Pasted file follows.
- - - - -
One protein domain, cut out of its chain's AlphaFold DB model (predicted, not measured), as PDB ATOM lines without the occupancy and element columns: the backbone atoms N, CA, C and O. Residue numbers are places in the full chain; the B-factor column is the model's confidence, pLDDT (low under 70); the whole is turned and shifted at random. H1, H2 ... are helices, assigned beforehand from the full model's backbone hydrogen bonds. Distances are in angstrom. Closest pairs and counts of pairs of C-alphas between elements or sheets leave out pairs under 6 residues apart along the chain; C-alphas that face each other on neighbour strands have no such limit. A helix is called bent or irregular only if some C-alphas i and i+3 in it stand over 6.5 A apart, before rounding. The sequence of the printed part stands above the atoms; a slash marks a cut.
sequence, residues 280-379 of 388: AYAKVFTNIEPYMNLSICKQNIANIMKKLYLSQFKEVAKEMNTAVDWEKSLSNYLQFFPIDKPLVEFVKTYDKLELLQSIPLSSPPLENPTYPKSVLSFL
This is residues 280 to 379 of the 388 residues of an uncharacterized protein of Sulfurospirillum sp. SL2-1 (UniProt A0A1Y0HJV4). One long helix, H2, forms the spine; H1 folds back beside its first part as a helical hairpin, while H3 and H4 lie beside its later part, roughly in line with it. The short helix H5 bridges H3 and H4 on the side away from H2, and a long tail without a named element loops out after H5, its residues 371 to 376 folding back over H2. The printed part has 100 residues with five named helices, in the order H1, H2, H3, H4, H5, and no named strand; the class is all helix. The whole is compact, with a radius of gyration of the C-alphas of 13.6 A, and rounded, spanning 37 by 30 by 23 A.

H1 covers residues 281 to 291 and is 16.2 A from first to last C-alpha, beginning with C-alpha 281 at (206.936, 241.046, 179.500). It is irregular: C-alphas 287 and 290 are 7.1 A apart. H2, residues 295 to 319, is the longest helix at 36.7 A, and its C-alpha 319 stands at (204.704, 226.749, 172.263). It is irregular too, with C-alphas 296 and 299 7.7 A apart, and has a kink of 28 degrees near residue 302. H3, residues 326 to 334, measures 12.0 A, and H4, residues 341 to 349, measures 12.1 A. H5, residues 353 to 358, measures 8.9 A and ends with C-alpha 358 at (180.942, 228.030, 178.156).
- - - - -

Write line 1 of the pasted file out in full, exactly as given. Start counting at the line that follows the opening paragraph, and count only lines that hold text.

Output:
sequence, residues 280-379 of 388: AYAKVFTNIEPYMNLSICKQNIANIMKKLYLSQFKEVAKEMNTAVDWEKSLSNYLQFFPIDKPLVEFVKTYDKLELLQSIPLSSPPLENPTYPKSVLSFL